Ian Adelstein is a Lecturer in the Department of Mathematics at Yale University. He has mentored several undergraduate research projects in geometry, mostly through Summer Undergraduate Mathematics Research at Yale (SUMRY), an REU program that he directs. In addition to mathematics, he believes that REUs should foster community, and always budgets plenty of money for pizza.
How I Learned To Help Undergraduate Students Write Collaboratively
June 27, 2019
When an undergraduate student progresses through their first research project, the new skills they are required to develop along the way can be daunting. In mathematics, students need to learn how to: ask good questions, make and test conjectures, find research relevant to their questions, present their findings in a professional setting, and write up their results. This last aspect is often de-emphasized, left for the very end of the project, to be completed in a mad dash. The results are often sloppy at best, completely disjointed and incomprehensible at worst. I know; I have personally struggled with this issue over the years.
In my first experience as an undergraduate research mentor, I had an unusually strong, well-prepared group of students. They were self-motivated to write up their results early and often, and they produced two (yes, two!) publishable papers which were submitted to journals during the last few days of our summer research program, with relatively little guidance from me. I thought this is what all students would do naturally, so I did very little mentoring of the writing process with my next groups of students. As a consequence, one of my next groups never actually wrote up their results. Another group of students wrote up results, but when I went to edit the writing to elevate it to a publishable level, it took me (literally!) years of hair-pulling revising to reach this goal. And improving this group’s writing was by far the least favorite part of my job at the time. Something had to change.
After these experiences, I began to request regular drafts of written results early in the research process. I would ask students to hand me their papers, dutifully mark them up with red ink, and hand them back to the students for revising. However, while my students would attempt to incorporate some of my suggested edits, their revised drafts did not significantly improve. Students would misunderstand my comments and would even ignore suggestions I had painstakingly scribbled in their paper draft’s narrow margins.
One summer, I tried something new. During the first week of the research process, I asked my students to start writing up their results in a shared Overleaf document using the typesetting software LATEX. I then requested that they meet with me weekly for a joint editing session; I booked a room with a projector each week for this one- to two-hour session. When we met, one of the students would project their paper for all of us to see. They would then plant themselves at the computer, ready to implement the edits we’d discuss in real time. Other students might view the paper on their laptops to help with edits or just to simply follow along and make suggestions.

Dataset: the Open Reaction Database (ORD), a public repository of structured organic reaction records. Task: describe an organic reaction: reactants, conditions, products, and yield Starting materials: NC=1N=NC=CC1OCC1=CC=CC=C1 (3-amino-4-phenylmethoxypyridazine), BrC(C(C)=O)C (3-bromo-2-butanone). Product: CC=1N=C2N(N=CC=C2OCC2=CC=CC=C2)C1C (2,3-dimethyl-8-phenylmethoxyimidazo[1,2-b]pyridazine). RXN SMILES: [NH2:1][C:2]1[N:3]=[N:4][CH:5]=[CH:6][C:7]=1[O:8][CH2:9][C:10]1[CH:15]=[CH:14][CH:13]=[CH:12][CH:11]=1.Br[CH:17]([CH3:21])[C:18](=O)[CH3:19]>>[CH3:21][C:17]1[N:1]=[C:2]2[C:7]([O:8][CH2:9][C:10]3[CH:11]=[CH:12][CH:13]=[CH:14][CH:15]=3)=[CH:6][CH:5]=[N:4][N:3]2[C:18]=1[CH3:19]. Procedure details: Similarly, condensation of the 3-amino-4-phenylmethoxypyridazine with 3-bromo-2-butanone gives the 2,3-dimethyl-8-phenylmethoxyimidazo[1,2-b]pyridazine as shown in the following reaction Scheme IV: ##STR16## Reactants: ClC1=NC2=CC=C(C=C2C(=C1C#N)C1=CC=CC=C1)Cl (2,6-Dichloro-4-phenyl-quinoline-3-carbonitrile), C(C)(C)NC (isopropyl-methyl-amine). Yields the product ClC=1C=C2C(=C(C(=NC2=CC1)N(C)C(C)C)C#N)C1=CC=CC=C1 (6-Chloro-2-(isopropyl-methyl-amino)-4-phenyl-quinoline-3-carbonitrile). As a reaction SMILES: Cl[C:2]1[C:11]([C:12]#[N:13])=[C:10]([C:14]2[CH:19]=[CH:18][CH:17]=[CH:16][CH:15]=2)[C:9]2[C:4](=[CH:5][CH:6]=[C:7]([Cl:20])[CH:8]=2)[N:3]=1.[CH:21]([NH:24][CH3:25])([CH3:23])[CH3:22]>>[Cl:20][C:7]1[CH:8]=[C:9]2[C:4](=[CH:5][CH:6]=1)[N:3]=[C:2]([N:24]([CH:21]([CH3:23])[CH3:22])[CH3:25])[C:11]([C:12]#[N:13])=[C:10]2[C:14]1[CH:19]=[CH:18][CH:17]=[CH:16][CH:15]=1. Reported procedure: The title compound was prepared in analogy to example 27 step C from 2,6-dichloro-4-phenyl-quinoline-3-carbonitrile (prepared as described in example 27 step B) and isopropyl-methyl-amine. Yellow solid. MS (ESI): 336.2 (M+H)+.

With this new process in place, I’d lead us through their writing, analyzing each line. If a line introduced a definition that wasn’t worded quite right, I might suggest, “In our field, the way someone would typically phrase this is…” If a line introduced a (horrific) new notation, we might discuss what notations might be more natural and what kinds of notation might confuse or disengage a reader. Often, I would know what my students were trying to say, but their wording would have a different meaning. I might point out, “What this sentence actually says is… Is this what you meant? If not, what did you mean to say? How can we change this sentence to get that idea across?” We would also step back and talk about the structure of the paper, reorganizing material as necessary.
Here’s the final result, coauthored with four undergraduates. A significant portion of the body of this paper was written using this editing technique:
During our editing sessions, my students weren’t just considering a static set of suggestions, scribbled in red ink. They were thinking about various aspects of mathematical writing. They were being educated on writing norms in our field. They were suggesting their own edits instead of blindly replacing their phrasing with my phrasing. The resulting papers have been significantly higher quality. Instead of taking me years of revisions to get a student paper into a publishable form, it would take me months, or sometimes even weeks. Now, I cannot imagine doing undergraduate research without this live editing process.
Allison Henrich is a Professor of Mathematics at Seattle University. She has mentored more than 30 undergraduate research students in knot theory projects in the Williams College SMALL REU, the University of Washington REU, in Seattle University’s own SUMmER REU, and in academic year research at Seattle University. From 2015-17, Allison was the PI and co-director of Seattle University’s SUMmER REU, a summer program which aimed to broaden undergraduate participation in mathematics by targeting students in their first two years of college, including students from community colleges. In 2015, Allison won the MAA’s Henry L. Alder Award for Distinguished Teaching by a Beginning College or University Mathematics Faculty Member in 2015.